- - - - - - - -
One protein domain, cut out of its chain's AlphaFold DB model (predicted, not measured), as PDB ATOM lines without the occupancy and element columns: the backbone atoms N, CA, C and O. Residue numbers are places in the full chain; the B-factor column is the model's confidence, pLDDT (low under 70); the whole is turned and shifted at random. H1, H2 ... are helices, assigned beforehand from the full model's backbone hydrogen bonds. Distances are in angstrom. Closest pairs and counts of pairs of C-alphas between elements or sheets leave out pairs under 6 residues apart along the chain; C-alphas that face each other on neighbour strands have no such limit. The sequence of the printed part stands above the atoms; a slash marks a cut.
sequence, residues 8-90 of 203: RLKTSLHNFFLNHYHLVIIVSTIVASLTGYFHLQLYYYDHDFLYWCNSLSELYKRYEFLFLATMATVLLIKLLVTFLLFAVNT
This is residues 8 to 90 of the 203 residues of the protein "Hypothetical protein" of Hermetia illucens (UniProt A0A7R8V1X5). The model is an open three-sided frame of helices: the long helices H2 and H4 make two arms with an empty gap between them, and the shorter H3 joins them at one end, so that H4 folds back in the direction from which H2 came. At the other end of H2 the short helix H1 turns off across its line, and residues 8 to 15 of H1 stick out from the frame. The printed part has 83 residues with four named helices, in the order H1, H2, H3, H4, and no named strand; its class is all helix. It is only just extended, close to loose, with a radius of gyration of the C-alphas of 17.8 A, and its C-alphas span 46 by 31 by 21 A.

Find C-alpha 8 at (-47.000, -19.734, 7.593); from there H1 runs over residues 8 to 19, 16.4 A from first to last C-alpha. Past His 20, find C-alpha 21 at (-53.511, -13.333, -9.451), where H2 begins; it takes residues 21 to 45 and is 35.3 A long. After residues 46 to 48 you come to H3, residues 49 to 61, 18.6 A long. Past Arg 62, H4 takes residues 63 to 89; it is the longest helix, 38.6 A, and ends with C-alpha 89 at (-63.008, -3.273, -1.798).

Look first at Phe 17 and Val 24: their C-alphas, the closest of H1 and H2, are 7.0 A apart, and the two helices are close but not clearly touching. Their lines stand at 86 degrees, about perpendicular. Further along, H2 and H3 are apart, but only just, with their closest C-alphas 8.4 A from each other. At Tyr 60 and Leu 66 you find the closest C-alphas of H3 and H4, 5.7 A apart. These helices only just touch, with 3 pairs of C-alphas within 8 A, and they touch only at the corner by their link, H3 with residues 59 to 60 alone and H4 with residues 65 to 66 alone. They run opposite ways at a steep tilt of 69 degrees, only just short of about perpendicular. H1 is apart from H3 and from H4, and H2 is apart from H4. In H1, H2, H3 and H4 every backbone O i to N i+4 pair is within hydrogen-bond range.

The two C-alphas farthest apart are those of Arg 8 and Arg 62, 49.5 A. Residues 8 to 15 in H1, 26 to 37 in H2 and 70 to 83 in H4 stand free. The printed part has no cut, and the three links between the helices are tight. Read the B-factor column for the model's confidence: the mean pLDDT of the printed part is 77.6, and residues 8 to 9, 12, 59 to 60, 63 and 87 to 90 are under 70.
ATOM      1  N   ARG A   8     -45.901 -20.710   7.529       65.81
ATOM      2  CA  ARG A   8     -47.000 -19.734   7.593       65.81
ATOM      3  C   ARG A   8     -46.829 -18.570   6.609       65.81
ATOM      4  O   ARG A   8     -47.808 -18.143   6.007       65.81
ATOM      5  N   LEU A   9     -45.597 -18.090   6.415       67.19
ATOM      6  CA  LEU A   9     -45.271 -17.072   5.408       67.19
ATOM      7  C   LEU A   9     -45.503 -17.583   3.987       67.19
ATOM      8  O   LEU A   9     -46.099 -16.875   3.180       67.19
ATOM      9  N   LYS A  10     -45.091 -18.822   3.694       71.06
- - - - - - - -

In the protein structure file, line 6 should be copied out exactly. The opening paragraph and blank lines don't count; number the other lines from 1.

ATOM      1  N   ARG A   8     -45.901 -20.710   7.529       65.81